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Author Topic: bees go back  (Read 1108 times)
bill
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Location: midland texas


« on: September 03, 2005, 12:14:09 PM »

I had a nuc close to a house on my property. My son decided to renovate the house and move in. so I moved the hive. I put a very weak remains of a swarm, evidently queenless. for the stragglers  who came  back to, a lot of them did so I still have bees there. is there some way to move these out, or will I lose bees every time I move something. can you guys tell me some strategies to handle this. I could move them all together, like combine them or I could let them raise their own queen
but I need to get them away from the house.
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billiet
stilllearning
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Location: Clarendon,Texas


« Reply #1 on: September 03, 2005, 05:53:48 PM »

bill
   an old rule of thumb for moving bees is less than 3 ft or more than 3 miles, this has been misused , abused and everything else but it works when possible. sometimes you cant move the 3 miles.  you might try confining the bees like in a screen wire cage where they will not get to hot feed them and after a couple of days put them in a hive with the entrance mostly blocked they should reorient to the new location
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Wayne Cole
Michael Bush
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Location: Nehawka, NE


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« Reply #2 on: September 03, 2005, 10:35:51 PM »

A branch in front of the entrance to the hive after you get it to the new locaion will trigger reorientation.  A few will go back to the old location, but not many and if there is no equipment there they will circle until the find the new location.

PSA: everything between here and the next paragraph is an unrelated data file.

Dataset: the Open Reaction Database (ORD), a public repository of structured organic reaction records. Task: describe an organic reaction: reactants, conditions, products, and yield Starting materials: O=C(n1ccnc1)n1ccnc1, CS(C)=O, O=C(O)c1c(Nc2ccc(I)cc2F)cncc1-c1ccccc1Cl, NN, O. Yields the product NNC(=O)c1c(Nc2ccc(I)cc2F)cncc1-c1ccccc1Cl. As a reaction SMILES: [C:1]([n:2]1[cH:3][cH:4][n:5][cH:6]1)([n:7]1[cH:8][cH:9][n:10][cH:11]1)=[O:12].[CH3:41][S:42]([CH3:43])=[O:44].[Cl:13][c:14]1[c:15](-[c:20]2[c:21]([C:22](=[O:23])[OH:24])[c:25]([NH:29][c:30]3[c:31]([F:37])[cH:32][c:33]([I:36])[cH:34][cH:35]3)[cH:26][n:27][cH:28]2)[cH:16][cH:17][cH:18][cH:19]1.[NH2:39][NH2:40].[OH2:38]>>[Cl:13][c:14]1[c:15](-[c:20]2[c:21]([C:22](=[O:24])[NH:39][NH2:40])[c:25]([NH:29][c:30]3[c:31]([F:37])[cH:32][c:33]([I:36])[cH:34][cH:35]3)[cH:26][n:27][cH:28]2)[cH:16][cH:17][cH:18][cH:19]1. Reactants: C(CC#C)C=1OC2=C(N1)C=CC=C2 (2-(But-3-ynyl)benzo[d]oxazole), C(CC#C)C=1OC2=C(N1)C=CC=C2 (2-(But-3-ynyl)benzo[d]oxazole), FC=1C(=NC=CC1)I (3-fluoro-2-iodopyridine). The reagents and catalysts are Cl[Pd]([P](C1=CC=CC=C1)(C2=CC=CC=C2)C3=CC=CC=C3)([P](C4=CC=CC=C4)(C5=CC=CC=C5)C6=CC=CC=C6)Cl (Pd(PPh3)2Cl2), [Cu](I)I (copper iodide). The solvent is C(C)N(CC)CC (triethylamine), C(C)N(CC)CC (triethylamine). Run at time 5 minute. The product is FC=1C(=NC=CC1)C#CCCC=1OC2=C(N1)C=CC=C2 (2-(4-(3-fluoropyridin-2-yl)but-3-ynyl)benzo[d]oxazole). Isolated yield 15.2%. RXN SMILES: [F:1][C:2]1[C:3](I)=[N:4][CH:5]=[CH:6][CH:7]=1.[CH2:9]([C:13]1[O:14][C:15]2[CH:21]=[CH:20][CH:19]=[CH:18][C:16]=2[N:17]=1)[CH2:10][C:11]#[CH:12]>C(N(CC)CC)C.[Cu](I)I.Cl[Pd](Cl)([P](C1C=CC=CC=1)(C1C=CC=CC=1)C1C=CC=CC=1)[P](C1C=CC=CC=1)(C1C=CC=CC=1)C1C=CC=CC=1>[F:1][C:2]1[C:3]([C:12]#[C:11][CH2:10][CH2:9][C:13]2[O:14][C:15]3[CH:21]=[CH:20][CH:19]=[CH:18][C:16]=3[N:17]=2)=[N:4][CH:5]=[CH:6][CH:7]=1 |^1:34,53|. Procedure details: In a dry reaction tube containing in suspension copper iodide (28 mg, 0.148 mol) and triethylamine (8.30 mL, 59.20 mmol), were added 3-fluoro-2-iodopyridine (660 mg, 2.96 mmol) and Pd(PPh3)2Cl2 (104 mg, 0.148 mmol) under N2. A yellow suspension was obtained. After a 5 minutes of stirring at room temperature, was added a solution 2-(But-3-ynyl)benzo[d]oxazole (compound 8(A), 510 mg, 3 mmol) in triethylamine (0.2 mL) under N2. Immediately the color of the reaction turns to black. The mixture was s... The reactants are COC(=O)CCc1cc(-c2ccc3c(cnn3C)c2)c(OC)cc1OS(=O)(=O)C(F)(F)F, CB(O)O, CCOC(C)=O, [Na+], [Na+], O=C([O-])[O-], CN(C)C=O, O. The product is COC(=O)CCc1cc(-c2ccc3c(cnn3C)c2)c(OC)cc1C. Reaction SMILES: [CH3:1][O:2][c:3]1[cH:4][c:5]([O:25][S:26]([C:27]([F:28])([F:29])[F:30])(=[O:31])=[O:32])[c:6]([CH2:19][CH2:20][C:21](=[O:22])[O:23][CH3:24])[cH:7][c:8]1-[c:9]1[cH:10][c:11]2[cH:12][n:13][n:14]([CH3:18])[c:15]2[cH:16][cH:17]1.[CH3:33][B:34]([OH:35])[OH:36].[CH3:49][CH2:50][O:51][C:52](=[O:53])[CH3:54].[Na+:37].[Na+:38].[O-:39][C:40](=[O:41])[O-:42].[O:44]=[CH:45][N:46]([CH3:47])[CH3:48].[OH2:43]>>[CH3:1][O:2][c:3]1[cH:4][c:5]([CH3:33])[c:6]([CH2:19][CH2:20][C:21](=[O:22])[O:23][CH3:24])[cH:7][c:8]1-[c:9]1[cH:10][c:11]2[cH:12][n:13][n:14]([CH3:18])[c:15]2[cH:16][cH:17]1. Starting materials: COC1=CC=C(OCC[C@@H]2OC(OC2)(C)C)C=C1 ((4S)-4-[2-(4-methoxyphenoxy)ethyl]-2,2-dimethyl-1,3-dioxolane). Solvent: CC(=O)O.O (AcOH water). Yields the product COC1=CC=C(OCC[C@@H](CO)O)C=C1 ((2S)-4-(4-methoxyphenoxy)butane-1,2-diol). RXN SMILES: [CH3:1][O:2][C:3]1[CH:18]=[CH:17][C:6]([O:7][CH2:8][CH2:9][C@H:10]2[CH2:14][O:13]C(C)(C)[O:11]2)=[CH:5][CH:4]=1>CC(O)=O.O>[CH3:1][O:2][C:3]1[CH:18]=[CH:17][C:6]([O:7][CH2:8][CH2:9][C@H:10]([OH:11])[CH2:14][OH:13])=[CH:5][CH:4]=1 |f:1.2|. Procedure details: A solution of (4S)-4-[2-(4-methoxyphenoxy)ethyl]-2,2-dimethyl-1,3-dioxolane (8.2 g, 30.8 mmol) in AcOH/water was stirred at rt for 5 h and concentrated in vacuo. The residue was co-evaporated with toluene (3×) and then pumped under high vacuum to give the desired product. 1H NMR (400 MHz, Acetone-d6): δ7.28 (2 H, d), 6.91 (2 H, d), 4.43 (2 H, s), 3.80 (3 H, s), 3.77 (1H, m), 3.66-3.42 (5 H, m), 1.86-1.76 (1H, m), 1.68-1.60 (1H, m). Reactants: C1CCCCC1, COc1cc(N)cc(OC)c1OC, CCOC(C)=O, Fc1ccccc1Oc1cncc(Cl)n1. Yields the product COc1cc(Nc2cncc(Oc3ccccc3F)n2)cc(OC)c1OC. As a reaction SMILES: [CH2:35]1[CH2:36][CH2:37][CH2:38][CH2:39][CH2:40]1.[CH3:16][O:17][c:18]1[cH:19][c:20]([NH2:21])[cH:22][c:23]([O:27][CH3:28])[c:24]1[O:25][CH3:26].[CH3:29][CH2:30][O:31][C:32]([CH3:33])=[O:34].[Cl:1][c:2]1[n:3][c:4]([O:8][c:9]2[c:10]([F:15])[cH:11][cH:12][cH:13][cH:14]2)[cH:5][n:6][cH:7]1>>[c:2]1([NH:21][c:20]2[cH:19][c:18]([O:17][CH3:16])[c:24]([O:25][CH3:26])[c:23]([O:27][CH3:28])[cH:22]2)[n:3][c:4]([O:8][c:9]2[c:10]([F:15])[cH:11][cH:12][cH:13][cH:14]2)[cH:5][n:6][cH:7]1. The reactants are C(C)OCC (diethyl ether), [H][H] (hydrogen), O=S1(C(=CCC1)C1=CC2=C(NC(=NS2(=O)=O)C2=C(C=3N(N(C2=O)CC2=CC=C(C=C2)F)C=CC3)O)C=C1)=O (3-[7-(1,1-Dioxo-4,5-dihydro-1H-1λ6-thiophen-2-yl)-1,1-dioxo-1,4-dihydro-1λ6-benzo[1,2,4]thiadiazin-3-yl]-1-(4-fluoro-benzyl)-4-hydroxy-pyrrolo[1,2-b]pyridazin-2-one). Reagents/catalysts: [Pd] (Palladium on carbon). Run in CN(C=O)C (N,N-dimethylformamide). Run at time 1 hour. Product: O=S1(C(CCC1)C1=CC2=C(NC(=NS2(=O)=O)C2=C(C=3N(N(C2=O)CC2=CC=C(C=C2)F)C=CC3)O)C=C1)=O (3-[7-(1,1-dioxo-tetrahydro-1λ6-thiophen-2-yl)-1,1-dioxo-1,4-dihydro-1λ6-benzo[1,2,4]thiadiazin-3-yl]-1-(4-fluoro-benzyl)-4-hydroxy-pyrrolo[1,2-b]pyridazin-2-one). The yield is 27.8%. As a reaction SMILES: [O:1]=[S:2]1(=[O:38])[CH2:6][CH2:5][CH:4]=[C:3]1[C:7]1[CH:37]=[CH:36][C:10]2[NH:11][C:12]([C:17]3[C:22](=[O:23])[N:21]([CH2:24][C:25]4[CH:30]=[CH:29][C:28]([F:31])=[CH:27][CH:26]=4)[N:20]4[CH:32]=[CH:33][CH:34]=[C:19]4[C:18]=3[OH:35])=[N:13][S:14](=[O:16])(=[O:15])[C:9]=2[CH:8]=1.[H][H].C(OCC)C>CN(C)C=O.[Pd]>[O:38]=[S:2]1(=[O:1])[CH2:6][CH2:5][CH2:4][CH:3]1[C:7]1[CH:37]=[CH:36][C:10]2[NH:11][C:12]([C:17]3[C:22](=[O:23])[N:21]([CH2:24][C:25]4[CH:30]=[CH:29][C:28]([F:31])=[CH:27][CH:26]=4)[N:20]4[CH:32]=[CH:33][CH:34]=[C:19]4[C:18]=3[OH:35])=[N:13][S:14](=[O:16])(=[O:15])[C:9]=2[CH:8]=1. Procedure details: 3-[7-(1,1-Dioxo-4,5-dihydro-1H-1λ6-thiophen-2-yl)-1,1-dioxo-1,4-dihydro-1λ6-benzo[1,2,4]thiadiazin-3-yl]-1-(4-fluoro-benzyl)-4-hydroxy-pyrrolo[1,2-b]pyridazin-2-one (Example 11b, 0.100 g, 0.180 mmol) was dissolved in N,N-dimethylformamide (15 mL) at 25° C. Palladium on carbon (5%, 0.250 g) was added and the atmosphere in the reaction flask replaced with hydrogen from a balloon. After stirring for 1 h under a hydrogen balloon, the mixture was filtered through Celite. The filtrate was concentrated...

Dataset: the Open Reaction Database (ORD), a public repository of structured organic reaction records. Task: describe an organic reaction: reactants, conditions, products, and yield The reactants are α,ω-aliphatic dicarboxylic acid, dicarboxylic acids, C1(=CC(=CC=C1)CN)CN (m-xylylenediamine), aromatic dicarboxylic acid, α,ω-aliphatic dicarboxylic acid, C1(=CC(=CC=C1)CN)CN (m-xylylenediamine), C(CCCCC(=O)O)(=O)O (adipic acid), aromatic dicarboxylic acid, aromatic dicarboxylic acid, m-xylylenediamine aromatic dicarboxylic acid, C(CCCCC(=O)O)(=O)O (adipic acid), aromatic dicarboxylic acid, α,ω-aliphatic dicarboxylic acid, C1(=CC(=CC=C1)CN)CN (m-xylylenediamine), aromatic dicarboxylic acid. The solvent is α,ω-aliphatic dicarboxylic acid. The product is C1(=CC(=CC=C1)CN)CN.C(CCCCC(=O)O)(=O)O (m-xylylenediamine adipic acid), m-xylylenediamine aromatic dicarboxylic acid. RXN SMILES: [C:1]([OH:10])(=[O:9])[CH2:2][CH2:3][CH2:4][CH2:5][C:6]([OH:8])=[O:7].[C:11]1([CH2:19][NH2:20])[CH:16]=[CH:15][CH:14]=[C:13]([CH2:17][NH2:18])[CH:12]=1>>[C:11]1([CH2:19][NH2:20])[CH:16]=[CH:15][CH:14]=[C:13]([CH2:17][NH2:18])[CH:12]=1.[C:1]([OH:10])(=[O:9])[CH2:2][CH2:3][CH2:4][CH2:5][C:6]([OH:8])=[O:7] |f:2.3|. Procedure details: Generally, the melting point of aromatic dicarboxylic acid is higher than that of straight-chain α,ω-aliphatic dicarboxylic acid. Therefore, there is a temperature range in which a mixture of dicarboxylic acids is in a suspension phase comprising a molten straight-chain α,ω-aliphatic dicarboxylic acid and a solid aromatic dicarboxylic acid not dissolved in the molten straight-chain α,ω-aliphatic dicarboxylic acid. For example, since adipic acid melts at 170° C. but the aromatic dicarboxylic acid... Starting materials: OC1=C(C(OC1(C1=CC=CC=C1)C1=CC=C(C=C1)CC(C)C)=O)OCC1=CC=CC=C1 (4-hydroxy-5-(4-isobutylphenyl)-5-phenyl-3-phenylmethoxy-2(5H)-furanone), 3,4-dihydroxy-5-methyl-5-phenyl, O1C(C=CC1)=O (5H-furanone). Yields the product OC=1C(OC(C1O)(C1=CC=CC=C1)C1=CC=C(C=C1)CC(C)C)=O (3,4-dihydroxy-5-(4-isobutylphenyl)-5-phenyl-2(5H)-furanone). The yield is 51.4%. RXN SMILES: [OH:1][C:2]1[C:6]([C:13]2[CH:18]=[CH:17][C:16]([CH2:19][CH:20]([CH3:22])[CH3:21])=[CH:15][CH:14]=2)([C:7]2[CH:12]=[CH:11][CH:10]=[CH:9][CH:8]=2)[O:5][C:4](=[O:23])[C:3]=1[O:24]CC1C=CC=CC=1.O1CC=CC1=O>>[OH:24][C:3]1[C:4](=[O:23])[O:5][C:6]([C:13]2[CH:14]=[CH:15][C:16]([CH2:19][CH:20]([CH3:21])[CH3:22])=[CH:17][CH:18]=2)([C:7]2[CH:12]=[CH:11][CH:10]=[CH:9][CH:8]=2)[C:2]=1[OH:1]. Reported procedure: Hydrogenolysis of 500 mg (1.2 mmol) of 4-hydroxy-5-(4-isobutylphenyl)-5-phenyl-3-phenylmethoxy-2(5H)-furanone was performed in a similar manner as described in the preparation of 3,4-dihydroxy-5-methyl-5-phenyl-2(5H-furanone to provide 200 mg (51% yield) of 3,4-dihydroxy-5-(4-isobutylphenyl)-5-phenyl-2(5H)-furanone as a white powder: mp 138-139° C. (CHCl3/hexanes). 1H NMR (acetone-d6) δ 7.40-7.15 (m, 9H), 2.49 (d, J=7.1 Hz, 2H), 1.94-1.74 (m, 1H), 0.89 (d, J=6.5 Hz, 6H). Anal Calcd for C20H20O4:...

If you have a place and don't mind the work, you can do the 3 mile thing.  I have never done it.  I just move them and put a branch in front of them.
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Michael Bush
My website:  bushfarms.com/bees.htm
My book:  ThePracticalBeekeeper.com
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"Everything works if you let it."--Rick Nielsen
mat
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Location: Franklin, Massachusetts


« Reply #3 on: September 04, 2005, 08:33:12 AM »

Shake them into the screened box, spray the screen with light sugar sirup, and keep overnight in dark cool place. Then you may combine them with other family using news paper, or put in the separate hive in the new location.
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mat
Michael Bush
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Location: Nehawka, NE


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« Reply #4 on: September 04, 2005, 09:31:34 AM »

There are three situations that cause orientation.

1)  They have never oriented (young bees)
2)  They have been confined for 72 hours or more
3)  There is some change in the landmarks (branch in front of the door or moving 3 miles both cause this)

Even when moving 3 miles I would put a branch in front of the entrance.  If you don't some bees will fly out thinking they know where they are and get quite a ways away before realizing they don't.
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Michael Bush
My website:  bushfarms.com/bees.htm
My book:  ThePracticalBeekeeper.com
-------------------
"Everything works if you let it."--Rick Nielsen
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